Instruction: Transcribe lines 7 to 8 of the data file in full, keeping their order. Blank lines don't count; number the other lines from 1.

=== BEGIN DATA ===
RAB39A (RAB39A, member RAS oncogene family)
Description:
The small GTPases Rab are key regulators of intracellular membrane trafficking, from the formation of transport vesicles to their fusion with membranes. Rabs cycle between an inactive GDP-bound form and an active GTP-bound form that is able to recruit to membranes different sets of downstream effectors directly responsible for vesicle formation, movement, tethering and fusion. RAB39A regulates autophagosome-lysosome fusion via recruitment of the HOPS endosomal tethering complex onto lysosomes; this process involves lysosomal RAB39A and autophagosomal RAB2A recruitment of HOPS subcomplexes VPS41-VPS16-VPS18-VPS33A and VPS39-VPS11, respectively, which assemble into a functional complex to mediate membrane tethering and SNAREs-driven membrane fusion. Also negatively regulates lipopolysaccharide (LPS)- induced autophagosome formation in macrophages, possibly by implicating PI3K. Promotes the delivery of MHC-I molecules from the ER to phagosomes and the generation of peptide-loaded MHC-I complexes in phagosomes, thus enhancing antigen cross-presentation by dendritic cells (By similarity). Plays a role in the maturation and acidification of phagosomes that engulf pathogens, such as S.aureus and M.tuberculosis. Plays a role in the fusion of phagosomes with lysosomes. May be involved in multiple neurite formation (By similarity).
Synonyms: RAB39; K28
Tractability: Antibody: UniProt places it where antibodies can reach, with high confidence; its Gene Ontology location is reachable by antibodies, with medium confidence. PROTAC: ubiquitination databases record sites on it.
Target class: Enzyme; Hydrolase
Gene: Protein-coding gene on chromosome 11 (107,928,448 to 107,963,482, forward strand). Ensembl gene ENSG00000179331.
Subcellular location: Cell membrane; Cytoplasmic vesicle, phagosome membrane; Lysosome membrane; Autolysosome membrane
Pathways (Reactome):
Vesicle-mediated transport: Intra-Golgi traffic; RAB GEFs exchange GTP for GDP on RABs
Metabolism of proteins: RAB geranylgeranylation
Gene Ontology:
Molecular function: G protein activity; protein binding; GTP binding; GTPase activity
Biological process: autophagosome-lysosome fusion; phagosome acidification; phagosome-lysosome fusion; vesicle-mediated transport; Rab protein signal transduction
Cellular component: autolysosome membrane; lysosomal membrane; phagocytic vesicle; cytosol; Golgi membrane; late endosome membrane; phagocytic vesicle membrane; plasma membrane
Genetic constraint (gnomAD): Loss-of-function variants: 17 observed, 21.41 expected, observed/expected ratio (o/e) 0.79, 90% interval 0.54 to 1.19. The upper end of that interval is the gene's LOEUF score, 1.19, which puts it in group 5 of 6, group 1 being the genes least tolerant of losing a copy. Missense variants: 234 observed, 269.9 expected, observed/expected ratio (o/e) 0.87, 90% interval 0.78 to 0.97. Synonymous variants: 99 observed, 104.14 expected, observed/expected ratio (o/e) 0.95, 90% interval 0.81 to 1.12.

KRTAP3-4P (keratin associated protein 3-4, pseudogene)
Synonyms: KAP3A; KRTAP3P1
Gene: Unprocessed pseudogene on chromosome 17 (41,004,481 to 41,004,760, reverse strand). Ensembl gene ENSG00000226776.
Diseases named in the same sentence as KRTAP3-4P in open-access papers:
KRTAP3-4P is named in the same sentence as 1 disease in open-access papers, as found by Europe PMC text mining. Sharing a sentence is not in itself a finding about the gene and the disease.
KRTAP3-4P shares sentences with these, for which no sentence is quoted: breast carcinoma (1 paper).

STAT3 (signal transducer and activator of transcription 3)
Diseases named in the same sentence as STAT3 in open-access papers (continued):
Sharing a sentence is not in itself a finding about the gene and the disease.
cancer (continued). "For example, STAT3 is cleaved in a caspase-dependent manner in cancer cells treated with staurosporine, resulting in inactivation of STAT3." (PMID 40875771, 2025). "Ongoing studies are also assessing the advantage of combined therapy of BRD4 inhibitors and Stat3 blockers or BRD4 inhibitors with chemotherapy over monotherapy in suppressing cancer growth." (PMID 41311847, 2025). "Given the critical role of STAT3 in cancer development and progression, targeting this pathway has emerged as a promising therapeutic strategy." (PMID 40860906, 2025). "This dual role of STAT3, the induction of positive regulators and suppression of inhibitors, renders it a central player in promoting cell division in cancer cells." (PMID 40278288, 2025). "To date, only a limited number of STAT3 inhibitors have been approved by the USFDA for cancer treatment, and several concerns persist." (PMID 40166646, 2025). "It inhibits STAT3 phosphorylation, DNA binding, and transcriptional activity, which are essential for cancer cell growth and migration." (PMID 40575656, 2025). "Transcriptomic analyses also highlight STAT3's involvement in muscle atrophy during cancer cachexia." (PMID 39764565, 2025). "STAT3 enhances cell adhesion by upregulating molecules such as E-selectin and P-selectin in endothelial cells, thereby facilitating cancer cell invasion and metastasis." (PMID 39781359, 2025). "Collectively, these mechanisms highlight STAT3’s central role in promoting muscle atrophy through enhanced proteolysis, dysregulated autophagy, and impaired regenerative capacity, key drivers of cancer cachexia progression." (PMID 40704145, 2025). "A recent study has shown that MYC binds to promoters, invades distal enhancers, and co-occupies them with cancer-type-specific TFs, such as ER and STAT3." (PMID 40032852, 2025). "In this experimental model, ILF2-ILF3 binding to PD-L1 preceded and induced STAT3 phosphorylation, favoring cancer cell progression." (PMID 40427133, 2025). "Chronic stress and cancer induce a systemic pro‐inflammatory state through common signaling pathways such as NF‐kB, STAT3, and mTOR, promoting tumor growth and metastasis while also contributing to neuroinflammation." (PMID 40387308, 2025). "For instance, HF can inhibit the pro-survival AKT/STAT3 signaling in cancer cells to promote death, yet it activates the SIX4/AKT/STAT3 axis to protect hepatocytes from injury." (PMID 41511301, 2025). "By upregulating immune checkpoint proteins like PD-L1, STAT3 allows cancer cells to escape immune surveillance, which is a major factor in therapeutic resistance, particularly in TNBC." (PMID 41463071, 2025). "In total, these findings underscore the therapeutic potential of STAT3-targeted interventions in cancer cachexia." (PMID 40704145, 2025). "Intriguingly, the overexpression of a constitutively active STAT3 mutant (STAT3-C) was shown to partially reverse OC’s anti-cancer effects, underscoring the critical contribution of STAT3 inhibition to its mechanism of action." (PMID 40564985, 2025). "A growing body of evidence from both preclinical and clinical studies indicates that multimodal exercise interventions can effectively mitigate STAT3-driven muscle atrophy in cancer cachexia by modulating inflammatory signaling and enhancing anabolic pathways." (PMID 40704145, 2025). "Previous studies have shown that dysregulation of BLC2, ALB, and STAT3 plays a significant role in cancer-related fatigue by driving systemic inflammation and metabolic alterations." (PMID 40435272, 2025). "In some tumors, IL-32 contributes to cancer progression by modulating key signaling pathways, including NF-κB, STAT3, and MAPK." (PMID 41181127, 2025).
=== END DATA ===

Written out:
Gene: Protein-coding gene on chromosome 11 (107,928,448 to 107,963,482, forward strand). Ensembl gene ENSG00000179331.
Subcellular location: Cell membrane; Cytoplasmic vesicle, phagosome membrane; Lysosome membrane; Autolysosome membrane